Some may say I’ve slapped feminism in the face, others may say I’ve taken on a gypsy ideology. Instead I say, gimmie another reading week off uni so I can enjoy being a fifties house’wife’…
(Look out for snippets from Housekeeping Monthly, 1955)
For the past week, I embraced the archaic and seemingly out-of-date idea that my man is the sole breadwinner and goes out to work, (minus the pipe and newspaper under his arm) while I stay at home. Instead of sweating over invoices and articles to edit, I enjoyed cleaning, cooking and spending a good amount of time making myself pretty for when he comes home. I washed and dried his clothes, made the house sparkle, and made sure not only a nutritious and delicious meal was prepped and cooked, but also a bountiful supply of muffins, cakes, and all other sugary and buttery delights were standing pride of place.
“Have dinner ready. Plan ahead, even the night before to have a delicious meal ready, on time for his return. This is a way of letting him know that you have been thinking about him and are concerned about his needs. Most men are hungry when they come home and the prospect of a good meal (especially his favourite dish) is part of the warm welcome needed.”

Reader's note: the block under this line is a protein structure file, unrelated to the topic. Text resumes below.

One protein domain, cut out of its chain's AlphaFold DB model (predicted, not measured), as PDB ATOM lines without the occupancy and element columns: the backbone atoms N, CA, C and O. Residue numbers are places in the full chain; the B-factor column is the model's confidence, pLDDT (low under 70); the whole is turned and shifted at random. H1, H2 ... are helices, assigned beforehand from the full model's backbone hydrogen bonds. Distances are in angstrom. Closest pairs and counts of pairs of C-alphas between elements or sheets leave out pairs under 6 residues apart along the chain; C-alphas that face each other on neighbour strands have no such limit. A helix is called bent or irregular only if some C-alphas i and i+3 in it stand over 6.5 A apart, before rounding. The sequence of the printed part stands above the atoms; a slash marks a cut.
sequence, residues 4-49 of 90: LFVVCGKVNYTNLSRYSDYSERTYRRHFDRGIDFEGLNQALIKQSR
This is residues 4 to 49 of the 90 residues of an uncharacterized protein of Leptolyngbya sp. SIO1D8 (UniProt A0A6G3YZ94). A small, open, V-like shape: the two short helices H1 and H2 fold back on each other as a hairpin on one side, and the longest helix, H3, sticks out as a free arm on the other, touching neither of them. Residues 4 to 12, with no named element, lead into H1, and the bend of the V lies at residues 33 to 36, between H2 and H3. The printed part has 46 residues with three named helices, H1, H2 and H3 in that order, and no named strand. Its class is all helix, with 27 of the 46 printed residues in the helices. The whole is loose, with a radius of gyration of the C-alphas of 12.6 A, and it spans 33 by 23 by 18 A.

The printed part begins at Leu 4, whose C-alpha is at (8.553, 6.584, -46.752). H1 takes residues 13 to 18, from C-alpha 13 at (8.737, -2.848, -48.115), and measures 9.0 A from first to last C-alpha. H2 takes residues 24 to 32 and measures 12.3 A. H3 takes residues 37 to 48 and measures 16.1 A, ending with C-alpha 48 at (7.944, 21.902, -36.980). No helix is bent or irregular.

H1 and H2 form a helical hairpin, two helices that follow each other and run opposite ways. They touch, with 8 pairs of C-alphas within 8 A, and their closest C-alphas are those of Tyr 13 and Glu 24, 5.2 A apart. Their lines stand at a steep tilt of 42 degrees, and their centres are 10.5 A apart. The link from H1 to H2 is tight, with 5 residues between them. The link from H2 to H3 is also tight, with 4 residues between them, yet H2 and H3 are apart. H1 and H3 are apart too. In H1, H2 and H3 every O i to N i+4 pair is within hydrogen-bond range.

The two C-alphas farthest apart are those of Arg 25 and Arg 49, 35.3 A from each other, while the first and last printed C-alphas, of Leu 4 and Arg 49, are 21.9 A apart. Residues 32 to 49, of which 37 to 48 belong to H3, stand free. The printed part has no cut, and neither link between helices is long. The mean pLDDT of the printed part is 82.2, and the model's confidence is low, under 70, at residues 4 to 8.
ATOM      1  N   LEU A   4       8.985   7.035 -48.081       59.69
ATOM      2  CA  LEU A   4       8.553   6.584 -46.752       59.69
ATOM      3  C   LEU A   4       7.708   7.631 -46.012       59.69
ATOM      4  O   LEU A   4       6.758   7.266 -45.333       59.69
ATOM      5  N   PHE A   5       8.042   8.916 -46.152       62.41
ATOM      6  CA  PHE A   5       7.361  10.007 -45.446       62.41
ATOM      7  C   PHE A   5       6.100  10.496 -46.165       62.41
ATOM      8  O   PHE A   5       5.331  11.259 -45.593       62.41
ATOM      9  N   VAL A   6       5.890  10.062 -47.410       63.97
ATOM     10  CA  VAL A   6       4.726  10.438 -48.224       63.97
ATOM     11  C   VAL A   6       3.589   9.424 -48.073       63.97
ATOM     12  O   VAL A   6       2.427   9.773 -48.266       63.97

This week off threw me back to the fifties, and I wanted to stay in my time-warp….
What, however, is so wrong with this? Why did I feel this is something to feel guilty about?
I love that I have the vote. I adore that I can have my own career, wear what I want and have a say in society. I am proud of my education, my ambition and the ability to drive. I like having my own money, paying bills and being a fully fledged self-sufficient adult.
But I also have become besotted with the idea of being the lady of the house, greeting my man in a pretty apron, a bow stuck to my head and printing a perfectly applied Cupid’s bow kiss on his cheek when he comes through the door. No one could however disagree with how fabulous the fashion, the make-up and the hair were in the fifties and this spurred on my dreams throughout of being a perfect housewife, if Audrey Hepburn can look glam, so can I.
“Prepare yourself. Take 15 minutes to rest so you’ll be refreshed when he arrives. Touch up your make-up, put a ribbon in your hair and be fresh-looking. He has just been with a lot of work-weary people.”